######################################################################## 100.0%
==> Downloading http://download.panamax.io/installer/pmx-installer-0.2.0.zip
######################################################################## 100.0%
Warning: If upgrading the Panamax Installer, be sure to run 'panamax reinstall' to ensure compatibility with other Panamax components.  
  /usr/local/Cellar/panamax/0.2.0: 5 files, 28K, built in 2 seconds

Install and run Panamax:

panamax init  

The installer will then:

Download the panamax-coreos-box-410 VirtualBox image from http://storage.core-os.net/coreos/amd64-usr/410.0.0/coreosproductionvagrant.box.

Forwards the VM ports to localhost (your Mac) as follows:

panamax-vm: 3000 => 8888  
panamax-vm: 3001 => 8889  
panamax-vm: 22 => 2222  

Rsync between ~/.panamax/ on your Mac and /var/panamax in the VM.

Initiates docker pulls for the three images that make up Panamax: panamax-api, panamax-ui, and cAdvisor.

==> panamax-vm: docker pull centurylink/panamax-api:latest
==> panamax-vm: docker pull centurylink/panamax-ui:latest
==> panamax-vm: docker pull google/cadvisor:0.2.2

After all three containers are running the Panamax web interface will launch at http://localhost:8888/.

Install Rails with PostgreSQL Template

Enter "rails" into the Search field on the Panamax web interface and click "Run Template" for "Rails with PostgreSQL":

Panamax will pull down two docker containers: dharmamike/pmx-pgsql and dharmamike/pmx-rails. It also runs bundler to install all the necessary RubyGems.

After the deployment process completes you’ll have two “Application Services” and the HTTP server built in to Rails, WEBrick, will be running on port 3000.

At this point a vanilla Rails app is running on port 3000 within the container and Panamax has a port binding configured to map container port 3000 to the CoreOS host on port 8080. You can see the port binding by clicking the “Rails” entry under “Web Tier.”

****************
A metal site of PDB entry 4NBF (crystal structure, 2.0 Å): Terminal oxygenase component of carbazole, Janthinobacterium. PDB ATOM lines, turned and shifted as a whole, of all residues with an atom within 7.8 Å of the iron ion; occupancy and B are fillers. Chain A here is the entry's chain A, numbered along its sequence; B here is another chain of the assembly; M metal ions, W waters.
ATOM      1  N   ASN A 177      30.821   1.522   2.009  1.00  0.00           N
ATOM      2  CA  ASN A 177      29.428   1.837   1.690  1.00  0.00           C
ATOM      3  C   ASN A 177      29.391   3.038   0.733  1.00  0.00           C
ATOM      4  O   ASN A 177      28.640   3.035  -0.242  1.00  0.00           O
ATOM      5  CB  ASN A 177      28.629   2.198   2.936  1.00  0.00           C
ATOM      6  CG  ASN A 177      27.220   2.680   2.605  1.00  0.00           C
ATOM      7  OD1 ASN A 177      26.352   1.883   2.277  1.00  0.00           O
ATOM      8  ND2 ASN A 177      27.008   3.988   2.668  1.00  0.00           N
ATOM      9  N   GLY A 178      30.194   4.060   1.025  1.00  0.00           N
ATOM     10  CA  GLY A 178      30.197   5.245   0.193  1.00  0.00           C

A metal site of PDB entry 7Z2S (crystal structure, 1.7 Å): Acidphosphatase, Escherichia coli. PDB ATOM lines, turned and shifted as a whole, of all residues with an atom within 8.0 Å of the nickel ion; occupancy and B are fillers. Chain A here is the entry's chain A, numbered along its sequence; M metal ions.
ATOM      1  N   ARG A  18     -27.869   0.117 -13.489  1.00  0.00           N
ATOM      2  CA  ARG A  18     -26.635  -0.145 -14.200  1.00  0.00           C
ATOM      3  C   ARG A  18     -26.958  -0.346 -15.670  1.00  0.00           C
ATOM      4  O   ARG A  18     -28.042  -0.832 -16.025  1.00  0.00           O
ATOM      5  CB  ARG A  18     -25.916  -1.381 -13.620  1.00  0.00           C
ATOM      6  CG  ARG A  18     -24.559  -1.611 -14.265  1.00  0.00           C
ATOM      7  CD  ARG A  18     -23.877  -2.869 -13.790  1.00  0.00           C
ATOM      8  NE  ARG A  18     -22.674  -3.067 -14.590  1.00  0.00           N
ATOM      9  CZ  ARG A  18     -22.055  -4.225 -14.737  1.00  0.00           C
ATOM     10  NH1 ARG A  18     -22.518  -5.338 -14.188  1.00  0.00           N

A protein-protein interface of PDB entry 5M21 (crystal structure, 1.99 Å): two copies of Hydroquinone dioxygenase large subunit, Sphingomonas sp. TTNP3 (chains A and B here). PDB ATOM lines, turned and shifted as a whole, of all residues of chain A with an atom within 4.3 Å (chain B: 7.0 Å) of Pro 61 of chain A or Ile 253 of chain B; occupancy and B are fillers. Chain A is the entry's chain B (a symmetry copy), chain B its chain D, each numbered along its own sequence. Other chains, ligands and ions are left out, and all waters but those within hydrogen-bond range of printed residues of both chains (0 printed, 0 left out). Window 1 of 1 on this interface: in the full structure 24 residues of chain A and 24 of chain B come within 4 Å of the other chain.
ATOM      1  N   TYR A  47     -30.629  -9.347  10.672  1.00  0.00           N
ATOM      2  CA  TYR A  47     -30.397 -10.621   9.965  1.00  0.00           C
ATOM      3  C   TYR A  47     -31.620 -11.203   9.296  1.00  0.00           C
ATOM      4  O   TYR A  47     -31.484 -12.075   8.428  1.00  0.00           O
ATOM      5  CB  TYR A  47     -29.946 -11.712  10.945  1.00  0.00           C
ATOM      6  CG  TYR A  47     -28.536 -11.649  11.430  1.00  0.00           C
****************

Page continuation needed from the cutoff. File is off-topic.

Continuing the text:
You can’t access the Rails app from your Mac OS X client until you create a port forwarding rule in VirtualBox. It can be done using the VirtualBox GUI, but the easiest way is to run the following command which creates a rule named “lmx-rails-pgsql” that maps the CoreOS VM port 8080 to Mac OS X localhost port 9080:

$ VBoxManage controlvm panamax-vm natpf1 pmx-rails-pgsql,tcp,,9080,,8080

You can now access the Rails app at http://localhost:9080 from your Mac OS X client.

Summary

This post walks through setting up a CoreOS VM with the three Panamax Docker containers on a Mac OS X client and deploying a simple Ruby on Rails template. Once Panamax supports multiple hosts I’ll revisit the deployment process. In discussions with a member of the Panamax development team Mesos integration is a future goal as well. As native Docker support in Mesos and Marathon improves it should be possible to wire up a multi-container application using Panamax that can be deployed on a Mesos cluster.

For an example of decomposing a legacy application into multiple Docker containers check out this post on the CenturyLink Labs site.